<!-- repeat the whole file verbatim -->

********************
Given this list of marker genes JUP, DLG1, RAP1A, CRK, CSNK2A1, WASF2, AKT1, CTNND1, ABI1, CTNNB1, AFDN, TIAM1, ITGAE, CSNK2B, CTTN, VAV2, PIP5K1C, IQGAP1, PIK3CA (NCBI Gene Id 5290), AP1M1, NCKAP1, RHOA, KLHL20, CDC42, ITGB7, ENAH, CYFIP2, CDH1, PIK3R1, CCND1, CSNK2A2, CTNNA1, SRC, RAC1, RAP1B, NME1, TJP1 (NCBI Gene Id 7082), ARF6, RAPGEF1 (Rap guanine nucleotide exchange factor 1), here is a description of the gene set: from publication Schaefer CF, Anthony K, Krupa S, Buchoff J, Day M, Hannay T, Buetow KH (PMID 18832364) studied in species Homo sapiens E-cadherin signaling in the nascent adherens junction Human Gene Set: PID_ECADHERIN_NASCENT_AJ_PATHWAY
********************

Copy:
Given this list of marker genes JUP, DLG1, RAP1A, CRK, CSNK2A1, WASF2, AKT1, CTNND1, ABI1, CTNNB1, AFDN, TIAM1, ITGAE, CSNK2B, CTTN, VAV2, PIP5K1C, IQGAP1, PIK3CA (NCBI Gene Id 5290), AP1M1, NCKAP1, RHOA, KLHL20, CDC42, ITGB7, ENAH, CYFIP2, CDH1, PIK3R1, CCND1, CSNK2A2, CTNNA1, SRC, RAC1, RAP1B, NME1, TJP1 (NCBI Gene Id 7082), ARF6, RAPGEF1 (Rap guanine nucleotide exchange factor 1), here is a description of the gene set: from publication Schaefer CF, Anthony K, Krupa S, Buchoff J, Day M, Hannay T, Buetow KH (PMID 18832364) studied in species Homo sapiens E-cadherin signaling in the nascent adherens junction Human Gene Set: PID_ECADHERIN_NASCENT_AJ_PATHWAY